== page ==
floralinspiration_SarahBayatInspiring yourself

Gone are the days of only three shapes for floral arrangements—line, line-mass, and mass. Tall, full, minimalist, luxurious, and linear styles – all are acceptable. Unconventional pairings like pastels with saturated colors, larger blooms such as dinnerplate dahlias, hydrangeas, and peonies, juxtaposed with smaller blooms of craspedia, scabiosa, tulips, and ranunculus reflect current trends. So, please yourself. Use the blossoms or foliage that speaks to you, perhaps growing in your own garden (lilac or cherry branches, for example).  Consider foliage a secret weapon. Flush out arrangements with foliage of all shapes and colors. Remove leaves below waterline, which will not last very long due to bacteria. Replace with foliage that has been prepped.

Express yourself with flowers…florists can be your back-up.


Hillier, M. Ed. (1990). Flower Arranging. New York: Reader’s Digest Association.

Packer, J. (1998). The Complete Guide to Flower Arranging. New York: DK Publishing.


Authors Lesley Fleming and Sarah Bayat combine their talents for this series. Lesley is a registered horticultural therapist who uses flowers for therapeutic activities. Sarah is creative director of Floris Flowers Co.

This is the fourth and final article in a series on tips from florists.










Conversation Heart Floral Arrangements

Celebrate Valentine’s Day with this sweet floral arrangement! This vase-within-a-vase centerpiece is sure to spark conversation and offers a new take on the traditional Valentine bouquet.

Jan2015 523Supplies

    • Conversation heart candies (I purchased these at Dollar Tree.)
    • Fresh cutflowers in pastel colors to complement the candies
    • Vase (I used a small “orb,” or fishbowl vase, from Dollar Tree.)
    • Smaller vase that inserts into the larger vase (I used bouillon cube jars, with label removed – and kept the bouillon cubes for my slow cooker.)
    • Watering vessel with water
    • Scissors or pruners
    • Valentine’s embellishment, optional (I used heart floral picks from Dollar Tree – 7-count package for $1.00 – and card picks with Valentine cards purchased from wholesale floral supply.)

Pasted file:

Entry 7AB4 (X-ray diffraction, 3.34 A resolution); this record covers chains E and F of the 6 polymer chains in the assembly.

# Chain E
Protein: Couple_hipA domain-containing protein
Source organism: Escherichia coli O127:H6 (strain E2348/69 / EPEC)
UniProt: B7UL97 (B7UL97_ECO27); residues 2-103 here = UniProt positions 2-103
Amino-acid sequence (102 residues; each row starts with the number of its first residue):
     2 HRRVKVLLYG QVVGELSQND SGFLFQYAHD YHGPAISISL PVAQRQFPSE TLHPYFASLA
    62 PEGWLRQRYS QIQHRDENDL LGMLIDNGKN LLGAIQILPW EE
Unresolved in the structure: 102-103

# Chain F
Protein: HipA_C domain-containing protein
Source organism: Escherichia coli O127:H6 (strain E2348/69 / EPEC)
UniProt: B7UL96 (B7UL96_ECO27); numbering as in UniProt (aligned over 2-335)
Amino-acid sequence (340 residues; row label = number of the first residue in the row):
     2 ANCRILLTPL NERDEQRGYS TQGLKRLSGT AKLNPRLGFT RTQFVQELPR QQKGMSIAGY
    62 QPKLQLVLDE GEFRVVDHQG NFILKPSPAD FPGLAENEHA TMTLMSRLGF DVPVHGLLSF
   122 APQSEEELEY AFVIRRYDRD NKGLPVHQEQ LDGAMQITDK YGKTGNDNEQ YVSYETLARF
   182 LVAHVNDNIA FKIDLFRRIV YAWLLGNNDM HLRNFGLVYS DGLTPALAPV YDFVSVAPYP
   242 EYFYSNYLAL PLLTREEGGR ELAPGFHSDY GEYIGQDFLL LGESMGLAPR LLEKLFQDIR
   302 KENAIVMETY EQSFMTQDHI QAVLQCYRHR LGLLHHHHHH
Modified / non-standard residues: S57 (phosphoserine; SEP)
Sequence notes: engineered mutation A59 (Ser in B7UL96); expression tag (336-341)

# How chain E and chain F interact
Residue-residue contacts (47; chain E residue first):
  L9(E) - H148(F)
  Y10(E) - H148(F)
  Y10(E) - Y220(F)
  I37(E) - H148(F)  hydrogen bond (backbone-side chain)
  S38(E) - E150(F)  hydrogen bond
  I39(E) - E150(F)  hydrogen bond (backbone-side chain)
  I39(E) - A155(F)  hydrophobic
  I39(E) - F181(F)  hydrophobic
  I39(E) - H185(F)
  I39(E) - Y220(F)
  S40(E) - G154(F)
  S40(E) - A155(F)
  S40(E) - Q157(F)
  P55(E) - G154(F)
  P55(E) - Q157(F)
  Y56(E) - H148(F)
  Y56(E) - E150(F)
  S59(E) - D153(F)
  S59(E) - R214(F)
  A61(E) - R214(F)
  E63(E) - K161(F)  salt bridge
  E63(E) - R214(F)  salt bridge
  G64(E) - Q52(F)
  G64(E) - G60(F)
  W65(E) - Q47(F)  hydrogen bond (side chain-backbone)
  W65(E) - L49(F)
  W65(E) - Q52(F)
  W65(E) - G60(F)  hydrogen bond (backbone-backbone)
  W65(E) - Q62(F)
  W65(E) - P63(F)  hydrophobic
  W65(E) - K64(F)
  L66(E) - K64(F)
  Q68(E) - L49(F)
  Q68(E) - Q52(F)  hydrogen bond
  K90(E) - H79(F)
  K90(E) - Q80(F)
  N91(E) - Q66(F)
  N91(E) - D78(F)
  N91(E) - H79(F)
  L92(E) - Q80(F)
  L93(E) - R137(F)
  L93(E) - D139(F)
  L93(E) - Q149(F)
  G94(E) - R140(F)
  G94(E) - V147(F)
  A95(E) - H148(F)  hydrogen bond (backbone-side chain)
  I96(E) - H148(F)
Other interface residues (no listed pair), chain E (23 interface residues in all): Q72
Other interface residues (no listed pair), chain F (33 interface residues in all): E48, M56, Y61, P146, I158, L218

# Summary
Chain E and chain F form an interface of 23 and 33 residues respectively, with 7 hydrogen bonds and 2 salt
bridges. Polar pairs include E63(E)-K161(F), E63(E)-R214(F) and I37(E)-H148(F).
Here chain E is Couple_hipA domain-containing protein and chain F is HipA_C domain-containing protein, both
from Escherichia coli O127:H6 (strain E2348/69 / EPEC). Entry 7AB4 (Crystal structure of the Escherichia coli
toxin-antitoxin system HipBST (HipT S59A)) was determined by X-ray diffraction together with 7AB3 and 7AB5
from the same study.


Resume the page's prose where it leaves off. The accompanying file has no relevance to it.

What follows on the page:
*Note: The plastic wrap shown in some of the photos was used to help participants transport their arrangements home, without splashing water onto the candy. The plastic was removed once participants got home.

Step-by-Step Instructions
Insert the smaller vase into the center of the larger vase.Jan2015 773

Add conversation heart candies around the outside of the inner vase. Fill candies to just below the top of the inner vase.

Fill the inner vase about one-third to one-half with water. (Later, you can top off or refresh water as needed.)

Jan2015 783Cut flower stems and insert stems into the inner vase, taking care not to splash the water onto the candies. Keep adding stems until arrangement is complete.

Jan2015 819Optional step: Add Valentine embellishments to complete arrangement.

Jan2015 778Notes for Horticultural Therapy Practitioners…
Floral arranging is a high impact, quick results activity for clients and, as a result, is particularly rewarding for my groups in memory care. I am often able to entice reluctant individuals to participate by encouraging them to make an arrangement for a spouse, friend, or family member. Or, for those who don’t consider themselves to be creative or talented enough to exercise their floral arranging skills, I offer assistance and work as part of a “team,” with the client as “teamleader” or “supervisor,” to complete an arrangement. With encouragement throughout the activity, even the most reluctant men, who have never made floral arrangements before and often “pooh-pooh” this type of activity at first, are able to successfully and proudly create their own arrangements. Sometimes the reluctant participants are the most proud of their final products.